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Installation view of Giving up One's Mark: Helen Frankenthaler in the 1960s and 1970s. Photograph by Tom Loonan.

#5WomenArtists: Frankenthaler, Hartigan, de Kooning, Krasner, and Mitchell

March 18, 2020

On the occasion of Women’s History Month, and in conjunction with the National Museum of Women in the Arts’ fifth annual #5WomenArtists campaign, we're highlighting five women artists associated with the Albright-Knox each week this month. Today we focus on the five New York–based artists featured in Mary Gabriel's book Ninth Street Women, all of whom have works in the Albright-Knox's collection.

Helen Frankenthaler's Tutti-Fruitti is, in fact, named after the multi-fruit-mix-up ice cream or candy flavor. Frankenthaler thought the term appropriate to the work’s brightly hued “well-ordered collisions” of thinned acrylic paint. Tutti-Fruitti is an example of what became Frankenthaler’s signature method of pouring paint directly on to her canvases to create luminous fields of stained-in color.

Grace Hartigan painted When the Raven Was White as a memorial to her friend and dealer, Martha Jackson, who supported the artist’s then-unfashionable choice to work with representational imagery. Hartigan explained that “the title refers to the old myth that the raven once was white, and displeased the gods, who turned the bird black forever.” The white bird in the upper-left corner is likely a portrait of Jackson’s beloved pet parrot, Chuckie.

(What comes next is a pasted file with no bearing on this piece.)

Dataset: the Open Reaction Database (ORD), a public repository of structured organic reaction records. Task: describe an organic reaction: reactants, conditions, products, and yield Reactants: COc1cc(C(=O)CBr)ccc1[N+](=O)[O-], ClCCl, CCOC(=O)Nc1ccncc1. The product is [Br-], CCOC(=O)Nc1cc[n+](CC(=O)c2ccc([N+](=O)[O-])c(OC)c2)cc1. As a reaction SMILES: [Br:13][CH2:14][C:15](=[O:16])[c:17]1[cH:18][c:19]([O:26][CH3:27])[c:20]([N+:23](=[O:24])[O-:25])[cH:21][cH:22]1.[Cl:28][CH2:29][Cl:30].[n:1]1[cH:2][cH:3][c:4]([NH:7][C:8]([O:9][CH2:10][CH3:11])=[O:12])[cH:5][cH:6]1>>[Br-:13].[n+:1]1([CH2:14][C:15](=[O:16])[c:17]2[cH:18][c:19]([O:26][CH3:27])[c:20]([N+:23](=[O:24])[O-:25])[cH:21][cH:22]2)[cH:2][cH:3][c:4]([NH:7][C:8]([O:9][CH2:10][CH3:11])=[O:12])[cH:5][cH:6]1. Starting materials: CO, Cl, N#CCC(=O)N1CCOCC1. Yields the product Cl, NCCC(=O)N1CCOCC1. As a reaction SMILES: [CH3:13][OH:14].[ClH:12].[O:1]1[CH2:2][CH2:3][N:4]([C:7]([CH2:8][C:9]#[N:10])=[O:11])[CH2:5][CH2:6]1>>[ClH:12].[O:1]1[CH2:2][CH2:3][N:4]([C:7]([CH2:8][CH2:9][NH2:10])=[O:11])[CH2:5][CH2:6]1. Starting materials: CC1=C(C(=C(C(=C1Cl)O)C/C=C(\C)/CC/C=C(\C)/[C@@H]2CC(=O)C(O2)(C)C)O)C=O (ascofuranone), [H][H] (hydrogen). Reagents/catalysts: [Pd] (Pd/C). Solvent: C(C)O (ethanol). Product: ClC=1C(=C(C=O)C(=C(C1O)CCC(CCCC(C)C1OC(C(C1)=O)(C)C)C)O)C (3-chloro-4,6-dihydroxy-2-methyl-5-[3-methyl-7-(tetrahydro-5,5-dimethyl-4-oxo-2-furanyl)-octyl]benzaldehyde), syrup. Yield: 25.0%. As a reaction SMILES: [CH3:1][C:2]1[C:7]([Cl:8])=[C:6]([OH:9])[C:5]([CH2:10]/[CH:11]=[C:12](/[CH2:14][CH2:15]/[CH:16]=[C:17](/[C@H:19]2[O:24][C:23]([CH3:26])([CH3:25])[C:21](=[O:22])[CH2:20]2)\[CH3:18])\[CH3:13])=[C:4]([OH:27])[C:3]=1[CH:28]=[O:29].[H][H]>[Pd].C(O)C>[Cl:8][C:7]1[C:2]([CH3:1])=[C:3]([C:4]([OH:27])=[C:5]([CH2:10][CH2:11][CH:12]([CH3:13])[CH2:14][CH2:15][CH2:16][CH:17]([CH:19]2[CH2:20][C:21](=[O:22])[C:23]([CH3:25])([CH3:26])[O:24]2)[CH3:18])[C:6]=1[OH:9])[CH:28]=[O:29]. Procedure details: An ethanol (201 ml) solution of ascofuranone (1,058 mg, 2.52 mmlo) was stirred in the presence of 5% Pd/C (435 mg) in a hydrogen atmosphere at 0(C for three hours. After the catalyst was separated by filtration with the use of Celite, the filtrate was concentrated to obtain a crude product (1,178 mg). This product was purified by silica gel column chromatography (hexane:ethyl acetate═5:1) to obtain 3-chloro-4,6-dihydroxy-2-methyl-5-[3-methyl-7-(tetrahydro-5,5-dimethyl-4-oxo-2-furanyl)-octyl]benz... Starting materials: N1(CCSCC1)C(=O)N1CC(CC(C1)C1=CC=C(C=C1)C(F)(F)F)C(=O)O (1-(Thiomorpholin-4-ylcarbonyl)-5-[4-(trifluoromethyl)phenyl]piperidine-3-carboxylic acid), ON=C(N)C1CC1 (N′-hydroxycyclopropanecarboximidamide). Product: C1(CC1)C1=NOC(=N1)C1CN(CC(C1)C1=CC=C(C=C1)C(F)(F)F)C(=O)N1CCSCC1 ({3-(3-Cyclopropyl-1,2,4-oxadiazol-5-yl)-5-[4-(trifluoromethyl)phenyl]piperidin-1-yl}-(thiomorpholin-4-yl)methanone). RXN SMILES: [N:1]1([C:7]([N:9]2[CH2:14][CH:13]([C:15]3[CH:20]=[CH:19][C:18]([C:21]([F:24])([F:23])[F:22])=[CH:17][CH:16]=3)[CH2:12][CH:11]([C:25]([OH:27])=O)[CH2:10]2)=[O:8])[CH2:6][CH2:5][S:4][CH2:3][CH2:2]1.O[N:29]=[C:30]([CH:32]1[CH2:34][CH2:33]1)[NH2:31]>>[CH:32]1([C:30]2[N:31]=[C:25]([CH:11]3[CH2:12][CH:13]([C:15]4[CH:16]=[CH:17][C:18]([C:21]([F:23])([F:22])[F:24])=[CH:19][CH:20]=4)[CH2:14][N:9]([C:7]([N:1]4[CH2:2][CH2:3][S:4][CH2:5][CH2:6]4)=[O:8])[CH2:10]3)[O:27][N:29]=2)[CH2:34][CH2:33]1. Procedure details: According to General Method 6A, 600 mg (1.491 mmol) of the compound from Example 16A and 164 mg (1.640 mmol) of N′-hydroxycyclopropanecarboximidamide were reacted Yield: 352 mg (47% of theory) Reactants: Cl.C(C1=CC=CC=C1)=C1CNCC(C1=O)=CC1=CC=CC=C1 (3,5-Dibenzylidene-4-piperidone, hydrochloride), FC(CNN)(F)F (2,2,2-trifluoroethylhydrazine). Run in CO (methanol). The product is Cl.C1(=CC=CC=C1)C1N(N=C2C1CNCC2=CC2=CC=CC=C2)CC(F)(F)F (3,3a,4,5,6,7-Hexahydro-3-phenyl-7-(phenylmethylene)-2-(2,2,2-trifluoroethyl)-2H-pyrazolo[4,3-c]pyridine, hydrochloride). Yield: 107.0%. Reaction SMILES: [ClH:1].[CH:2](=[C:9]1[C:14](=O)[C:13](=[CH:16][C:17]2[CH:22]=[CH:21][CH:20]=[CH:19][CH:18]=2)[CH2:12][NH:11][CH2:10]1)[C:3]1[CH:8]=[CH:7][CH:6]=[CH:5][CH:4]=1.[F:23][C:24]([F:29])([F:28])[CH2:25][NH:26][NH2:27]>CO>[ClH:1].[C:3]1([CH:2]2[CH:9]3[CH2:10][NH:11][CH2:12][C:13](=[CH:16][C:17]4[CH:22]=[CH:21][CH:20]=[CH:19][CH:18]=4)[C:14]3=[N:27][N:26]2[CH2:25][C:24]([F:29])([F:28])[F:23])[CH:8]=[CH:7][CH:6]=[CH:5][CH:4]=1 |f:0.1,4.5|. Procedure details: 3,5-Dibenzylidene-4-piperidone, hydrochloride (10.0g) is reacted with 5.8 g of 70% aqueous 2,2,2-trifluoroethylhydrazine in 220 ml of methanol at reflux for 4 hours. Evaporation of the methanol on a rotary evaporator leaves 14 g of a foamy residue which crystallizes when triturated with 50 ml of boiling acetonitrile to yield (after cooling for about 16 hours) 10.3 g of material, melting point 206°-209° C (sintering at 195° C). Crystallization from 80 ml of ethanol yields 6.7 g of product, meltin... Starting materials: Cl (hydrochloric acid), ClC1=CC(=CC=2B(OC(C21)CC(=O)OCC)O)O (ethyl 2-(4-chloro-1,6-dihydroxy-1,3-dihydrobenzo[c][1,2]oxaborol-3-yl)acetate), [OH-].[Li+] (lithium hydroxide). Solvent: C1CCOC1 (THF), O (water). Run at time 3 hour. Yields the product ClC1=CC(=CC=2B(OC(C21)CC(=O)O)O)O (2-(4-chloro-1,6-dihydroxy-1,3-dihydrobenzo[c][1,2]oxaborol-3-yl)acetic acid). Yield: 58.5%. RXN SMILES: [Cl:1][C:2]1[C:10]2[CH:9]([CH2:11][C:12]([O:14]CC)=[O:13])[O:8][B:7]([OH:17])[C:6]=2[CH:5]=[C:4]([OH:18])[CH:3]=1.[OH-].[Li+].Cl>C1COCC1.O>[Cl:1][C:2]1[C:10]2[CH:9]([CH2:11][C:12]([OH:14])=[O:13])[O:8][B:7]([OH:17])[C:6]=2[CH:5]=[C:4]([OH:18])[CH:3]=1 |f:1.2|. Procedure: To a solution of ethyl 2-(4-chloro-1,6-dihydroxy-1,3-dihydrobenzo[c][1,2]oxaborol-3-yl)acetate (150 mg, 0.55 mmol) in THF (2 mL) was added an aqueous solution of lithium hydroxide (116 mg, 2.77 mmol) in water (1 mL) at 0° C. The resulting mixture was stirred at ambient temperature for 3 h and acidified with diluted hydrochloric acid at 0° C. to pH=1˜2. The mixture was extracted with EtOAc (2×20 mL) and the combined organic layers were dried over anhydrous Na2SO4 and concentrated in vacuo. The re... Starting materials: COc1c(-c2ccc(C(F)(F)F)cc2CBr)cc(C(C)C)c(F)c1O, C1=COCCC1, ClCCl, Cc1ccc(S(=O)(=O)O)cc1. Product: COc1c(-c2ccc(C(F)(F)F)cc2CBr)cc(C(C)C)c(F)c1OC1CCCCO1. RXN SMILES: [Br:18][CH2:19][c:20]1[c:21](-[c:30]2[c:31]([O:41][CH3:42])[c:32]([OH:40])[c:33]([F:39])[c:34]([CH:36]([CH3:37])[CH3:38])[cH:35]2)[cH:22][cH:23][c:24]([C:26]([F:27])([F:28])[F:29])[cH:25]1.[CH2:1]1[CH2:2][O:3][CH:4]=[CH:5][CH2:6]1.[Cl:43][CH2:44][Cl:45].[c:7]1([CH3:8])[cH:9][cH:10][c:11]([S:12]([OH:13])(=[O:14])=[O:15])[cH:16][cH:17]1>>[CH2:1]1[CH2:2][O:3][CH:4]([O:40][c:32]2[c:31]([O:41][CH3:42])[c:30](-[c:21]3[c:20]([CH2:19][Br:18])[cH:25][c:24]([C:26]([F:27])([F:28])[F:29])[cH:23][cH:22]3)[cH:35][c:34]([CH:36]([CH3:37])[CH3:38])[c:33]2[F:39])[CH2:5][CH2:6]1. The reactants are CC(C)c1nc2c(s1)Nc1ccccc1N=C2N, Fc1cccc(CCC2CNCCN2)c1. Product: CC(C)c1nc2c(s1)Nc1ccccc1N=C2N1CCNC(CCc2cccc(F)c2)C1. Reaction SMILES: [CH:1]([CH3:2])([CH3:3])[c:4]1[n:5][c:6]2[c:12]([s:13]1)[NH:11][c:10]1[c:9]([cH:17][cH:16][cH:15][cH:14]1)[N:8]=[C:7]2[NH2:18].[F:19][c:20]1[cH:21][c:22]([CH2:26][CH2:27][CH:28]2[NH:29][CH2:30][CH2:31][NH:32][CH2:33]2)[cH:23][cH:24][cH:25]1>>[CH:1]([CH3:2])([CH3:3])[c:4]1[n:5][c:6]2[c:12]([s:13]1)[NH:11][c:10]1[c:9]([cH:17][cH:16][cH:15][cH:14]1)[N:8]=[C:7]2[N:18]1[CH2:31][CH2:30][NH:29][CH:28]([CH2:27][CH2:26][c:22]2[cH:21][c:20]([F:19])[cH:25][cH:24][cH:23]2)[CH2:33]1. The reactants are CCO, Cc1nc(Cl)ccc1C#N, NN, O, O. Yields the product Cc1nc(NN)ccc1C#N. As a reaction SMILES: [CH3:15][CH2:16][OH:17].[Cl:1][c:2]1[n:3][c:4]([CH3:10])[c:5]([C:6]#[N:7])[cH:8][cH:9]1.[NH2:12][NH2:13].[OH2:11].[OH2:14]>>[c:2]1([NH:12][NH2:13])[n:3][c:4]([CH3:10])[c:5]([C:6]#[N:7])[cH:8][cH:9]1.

Scrimmage is part of a larger series of loosely painted compositions of basketball players in action that Elaine de Kooning periodically worked on beginning in the late 1940s. Although de Kooning was close with many of the era’s leading Abstract Expressionists, she maintained an interest in dynamically fusing abstract and representational forms in her own practice. In addition to her work as a painter and art educator, de Kooning was also a respected writer and critic.

Lee Krasner reused fragments of earlier paintings and works on paper to create her collage Milkweed. In 1953, Krasner, always her own worst critic, decided that she “hated” everything in her studio, “took it down, tore everything and threw it on the floor.” With the benefit of a couple weeks’ time, the remnants “began to interest me, and I started collaging.” Krasner saw all her abstractions as nevertheless deeply biographical and thought of collages like Milkweed as “recycling of the self in some form.”

Joan Mitchell’s abstract paintings are rooted in the people, places, and experiences that made up her life. In order to find inspiration, the artist had to “get into a situation where I feel something, and where I love something, and it was George. . . . We used to go swimming together.” George was Mitchell’s beloved standard poodle, who passed away in 1954. Mitchell suggested that the cool colors in George Went Swimming at Barnes Hole, but It Got Too Cold reflected both her memory of the blue tints in George’s fur as well as her grief at his passing.

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